Association of Marketing Theory and Practice Proceedings 2013
 

Document Type

Conference Proceeding

Conference Track

Marketing Management/ Strategy/ Branding

Publication Date

2013

Abstract

Drawing on existing literature, the current research is to investigate how regulatory focus moderates the influence of two aspects of message framing, i.e., attribute framing and risky choice framing, and their interactions on customer perception measured by four components: brand attitude, attitude toward the ad, purchase intention, and willingness to pay. A conceptual model was drawn to capture four hypothetical relationships: regulatory focus and attribute framing (H1), regulatory focus and brand type (H2), brand type and attribute framing (H3), and regulatory focus, brand type and attribute framing (H4). An experiment was conducted using 430 participants and a 2 (regulatory focus: promotion versus prevention) x 2 (brand types: national versus private) x 2 (attribute framing: hedonic versus utilitarian) between-subjects factorial design was used. Two focal products were employed were shampoo and shoes. Two brands were used for shampoo: Head & Shoulders (national) and CVS (private), and two brands for shoes: Nike (national) and Starter (private). The results showed that out of 4 hypotheses, only H2 was supported for shoes and the remaining hypotheses were not supported. However, follow up contrasts for this supported hypothesis indicated that national brands are more persuasive than private brands no matter whether customers are promotion or prevention oriented, or H2a was supported, but H2b was not. The current study attempted to address an increasing heated topic “How to create a positive attitude toward private brands?” which has been discussed in brand management literature. It answered this question by proposing a conceptual model reflecting the persuasion mechanism in which customer perception is moderated by regulatory focus and testing hypothesese using 430 participants. Although many of the results of the study were consistent with those of previous studies, the current research provided critical points that were not found in the previous literature, for instance, promotion oriented customers did not have higher level of persuasion while being exposed to hedonic attributes than to utilitarian attributes. Additionally, the study provides better insights into how regulatory focus moderates the effects of attribute framing on customer perception. It also has implications for both academicians and practitioners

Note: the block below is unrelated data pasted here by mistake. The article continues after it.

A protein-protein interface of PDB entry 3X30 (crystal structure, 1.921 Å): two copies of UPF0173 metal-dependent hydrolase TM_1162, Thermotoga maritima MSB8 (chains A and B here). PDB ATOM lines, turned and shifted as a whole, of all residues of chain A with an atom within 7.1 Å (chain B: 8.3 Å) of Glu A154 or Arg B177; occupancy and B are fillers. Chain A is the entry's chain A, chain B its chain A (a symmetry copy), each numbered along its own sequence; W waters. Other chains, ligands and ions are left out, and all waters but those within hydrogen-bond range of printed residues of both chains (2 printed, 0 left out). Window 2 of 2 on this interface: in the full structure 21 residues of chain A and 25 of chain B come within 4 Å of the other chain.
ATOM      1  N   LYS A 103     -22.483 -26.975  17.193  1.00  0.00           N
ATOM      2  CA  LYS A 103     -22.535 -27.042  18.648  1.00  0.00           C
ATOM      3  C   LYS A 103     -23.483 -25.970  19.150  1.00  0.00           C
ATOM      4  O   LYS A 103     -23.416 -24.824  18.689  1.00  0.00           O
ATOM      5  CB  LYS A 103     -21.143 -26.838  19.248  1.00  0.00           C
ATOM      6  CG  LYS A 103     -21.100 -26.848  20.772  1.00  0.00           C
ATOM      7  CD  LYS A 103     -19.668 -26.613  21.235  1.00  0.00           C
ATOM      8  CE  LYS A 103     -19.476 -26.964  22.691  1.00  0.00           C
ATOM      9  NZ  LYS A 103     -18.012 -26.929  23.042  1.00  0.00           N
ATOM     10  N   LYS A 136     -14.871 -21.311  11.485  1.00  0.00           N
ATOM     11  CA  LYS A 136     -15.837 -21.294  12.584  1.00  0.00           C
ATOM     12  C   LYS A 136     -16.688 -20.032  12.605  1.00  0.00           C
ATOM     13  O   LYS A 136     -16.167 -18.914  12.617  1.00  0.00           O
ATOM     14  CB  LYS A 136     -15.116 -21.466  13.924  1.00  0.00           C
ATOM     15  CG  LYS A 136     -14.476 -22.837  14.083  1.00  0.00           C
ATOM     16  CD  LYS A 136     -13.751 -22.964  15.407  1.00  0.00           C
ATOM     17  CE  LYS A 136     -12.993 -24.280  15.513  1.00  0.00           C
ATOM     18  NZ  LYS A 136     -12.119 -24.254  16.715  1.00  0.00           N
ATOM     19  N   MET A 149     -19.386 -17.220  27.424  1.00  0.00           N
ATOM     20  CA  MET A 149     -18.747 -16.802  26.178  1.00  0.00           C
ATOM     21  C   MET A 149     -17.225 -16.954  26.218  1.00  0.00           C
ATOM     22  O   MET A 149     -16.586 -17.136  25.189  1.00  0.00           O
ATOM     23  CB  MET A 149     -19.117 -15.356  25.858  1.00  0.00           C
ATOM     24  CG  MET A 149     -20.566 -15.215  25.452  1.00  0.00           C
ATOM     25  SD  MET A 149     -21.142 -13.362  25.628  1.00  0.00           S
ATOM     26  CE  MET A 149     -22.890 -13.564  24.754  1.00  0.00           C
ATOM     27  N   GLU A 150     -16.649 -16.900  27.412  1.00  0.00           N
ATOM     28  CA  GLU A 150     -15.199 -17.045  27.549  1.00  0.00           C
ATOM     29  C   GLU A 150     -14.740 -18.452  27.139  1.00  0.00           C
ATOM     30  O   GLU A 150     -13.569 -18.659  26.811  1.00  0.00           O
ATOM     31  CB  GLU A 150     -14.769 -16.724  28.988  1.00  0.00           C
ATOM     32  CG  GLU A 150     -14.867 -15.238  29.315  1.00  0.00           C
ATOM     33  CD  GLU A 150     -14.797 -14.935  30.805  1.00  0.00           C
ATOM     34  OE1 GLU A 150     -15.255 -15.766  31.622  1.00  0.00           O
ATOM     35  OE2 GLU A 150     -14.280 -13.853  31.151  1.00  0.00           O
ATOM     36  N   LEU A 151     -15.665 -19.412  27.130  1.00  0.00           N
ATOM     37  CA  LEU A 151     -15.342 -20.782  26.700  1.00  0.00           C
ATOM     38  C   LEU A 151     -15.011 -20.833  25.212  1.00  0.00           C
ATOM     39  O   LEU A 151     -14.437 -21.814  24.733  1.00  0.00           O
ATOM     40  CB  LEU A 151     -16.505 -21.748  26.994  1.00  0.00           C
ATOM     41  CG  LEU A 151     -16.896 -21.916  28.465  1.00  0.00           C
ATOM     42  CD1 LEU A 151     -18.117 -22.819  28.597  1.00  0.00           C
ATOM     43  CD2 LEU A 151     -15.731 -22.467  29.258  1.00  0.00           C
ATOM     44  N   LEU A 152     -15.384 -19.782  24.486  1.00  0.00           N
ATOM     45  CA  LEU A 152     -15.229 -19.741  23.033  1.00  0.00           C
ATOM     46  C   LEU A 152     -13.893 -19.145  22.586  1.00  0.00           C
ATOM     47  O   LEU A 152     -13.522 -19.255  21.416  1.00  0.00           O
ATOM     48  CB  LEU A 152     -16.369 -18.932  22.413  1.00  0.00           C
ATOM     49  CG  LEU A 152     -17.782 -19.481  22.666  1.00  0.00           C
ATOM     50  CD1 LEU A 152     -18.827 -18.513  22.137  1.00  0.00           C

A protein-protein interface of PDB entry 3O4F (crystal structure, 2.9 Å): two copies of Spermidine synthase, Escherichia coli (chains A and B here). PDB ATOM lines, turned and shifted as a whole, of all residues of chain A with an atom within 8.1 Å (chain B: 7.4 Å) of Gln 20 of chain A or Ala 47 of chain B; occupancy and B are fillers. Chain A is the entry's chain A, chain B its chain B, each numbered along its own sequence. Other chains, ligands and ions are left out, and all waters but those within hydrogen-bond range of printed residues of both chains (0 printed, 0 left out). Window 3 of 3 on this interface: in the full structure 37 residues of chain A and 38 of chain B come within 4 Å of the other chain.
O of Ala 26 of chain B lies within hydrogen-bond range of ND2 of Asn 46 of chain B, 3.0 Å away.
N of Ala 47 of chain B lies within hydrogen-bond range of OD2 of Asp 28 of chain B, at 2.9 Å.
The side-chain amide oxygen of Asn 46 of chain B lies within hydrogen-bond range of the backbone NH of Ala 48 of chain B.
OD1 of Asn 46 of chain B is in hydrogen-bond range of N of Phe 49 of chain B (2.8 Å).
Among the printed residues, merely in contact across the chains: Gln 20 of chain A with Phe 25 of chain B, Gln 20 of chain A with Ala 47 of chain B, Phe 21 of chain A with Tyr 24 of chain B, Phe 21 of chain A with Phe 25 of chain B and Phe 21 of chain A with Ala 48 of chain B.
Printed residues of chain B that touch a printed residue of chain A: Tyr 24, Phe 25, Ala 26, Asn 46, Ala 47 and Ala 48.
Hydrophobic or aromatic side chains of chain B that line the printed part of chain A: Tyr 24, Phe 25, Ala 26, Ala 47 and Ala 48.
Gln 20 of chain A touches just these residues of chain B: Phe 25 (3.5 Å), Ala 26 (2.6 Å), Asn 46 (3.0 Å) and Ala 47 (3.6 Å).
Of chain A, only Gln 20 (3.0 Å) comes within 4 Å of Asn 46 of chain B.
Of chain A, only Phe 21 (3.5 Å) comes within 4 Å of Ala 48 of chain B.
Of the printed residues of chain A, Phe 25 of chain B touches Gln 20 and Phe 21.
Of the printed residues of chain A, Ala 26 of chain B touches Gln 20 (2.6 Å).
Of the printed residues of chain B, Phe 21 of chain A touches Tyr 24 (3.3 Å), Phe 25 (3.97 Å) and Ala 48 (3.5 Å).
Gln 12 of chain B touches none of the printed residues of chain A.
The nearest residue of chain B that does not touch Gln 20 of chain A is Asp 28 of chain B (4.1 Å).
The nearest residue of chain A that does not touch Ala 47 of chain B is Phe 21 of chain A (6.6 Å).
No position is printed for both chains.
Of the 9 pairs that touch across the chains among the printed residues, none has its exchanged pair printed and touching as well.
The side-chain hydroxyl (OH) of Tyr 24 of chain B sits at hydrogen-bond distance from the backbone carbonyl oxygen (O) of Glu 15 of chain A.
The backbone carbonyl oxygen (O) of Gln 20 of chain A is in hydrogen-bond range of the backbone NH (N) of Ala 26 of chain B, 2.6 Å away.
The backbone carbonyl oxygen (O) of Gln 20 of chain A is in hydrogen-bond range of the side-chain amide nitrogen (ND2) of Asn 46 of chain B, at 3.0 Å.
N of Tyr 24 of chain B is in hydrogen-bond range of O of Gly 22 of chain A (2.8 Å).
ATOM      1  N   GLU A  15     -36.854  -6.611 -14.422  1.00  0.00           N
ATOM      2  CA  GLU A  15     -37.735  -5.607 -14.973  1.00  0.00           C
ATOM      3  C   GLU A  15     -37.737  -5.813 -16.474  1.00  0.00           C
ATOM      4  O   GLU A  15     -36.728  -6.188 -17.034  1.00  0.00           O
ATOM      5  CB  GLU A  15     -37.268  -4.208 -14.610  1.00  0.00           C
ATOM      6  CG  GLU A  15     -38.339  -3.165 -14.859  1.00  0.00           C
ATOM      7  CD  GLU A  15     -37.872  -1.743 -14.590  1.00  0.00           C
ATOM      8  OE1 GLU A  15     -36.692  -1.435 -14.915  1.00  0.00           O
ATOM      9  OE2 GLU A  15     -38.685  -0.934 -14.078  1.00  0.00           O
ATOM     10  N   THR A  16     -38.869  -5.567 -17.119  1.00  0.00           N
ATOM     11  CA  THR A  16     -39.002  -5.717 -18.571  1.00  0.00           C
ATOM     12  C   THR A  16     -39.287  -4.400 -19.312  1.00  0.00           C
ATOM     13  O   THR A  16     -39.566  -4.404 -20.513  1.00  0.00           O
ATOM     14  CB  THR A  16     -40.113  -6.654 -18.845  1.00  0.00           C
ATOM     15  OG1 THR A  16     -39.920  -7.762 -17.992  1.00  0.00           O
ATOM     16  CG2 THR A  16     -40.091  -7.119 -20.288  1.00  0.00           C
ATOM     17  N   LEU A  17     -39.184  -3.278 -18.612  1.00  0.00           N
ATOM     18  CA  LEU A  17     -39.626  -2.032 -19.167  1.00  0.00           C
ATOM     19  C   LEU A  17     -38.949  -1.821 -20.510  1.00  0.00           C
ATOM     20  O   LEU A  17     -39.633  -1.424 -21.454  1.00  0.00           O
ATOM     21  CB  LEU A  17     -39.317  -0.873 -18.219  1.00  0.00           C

About the Authors

Trang Phuc Tran (Ph.D., University of North Texas) is Assistant Professor of Marketing at the State University of New York College at Oneonta. His papers are accepted in several conferences, such as American Marketing Association, Society for Marketing Advances, Academy of Marketing Science, and Association of Marketing Theory and Practice. His name also appeared on Journal of Macromarketing.

Joan C. Hubbard (Ph.D., Oklahoma State University) is Lecturer for the Department of Management, has a wide and varied background. In addition to being in the higher education arena for more than 20 years, she established a very successful management training and consulting firm in the Atlanta area and worked with companies throughout the United States. She was also a popular keynote speaker and used music to enhance the message she presented. Dr. Hubbard earned all of her degrees from Oklahoma State University in Stillwater. During graduate school, she was affiliated with the Affirmative Action Department. She was a tenured, associate professor at Texas State University, San Marcos and a tenured, full professor at the University of West Georgia, Carrollton. Dr. Hubbard and her husband, Dr. Charles Hubbard, moved to the Denton area in September, 2003, and now reside in suburban Ponder. Together, they have four children and seven grandchildren.

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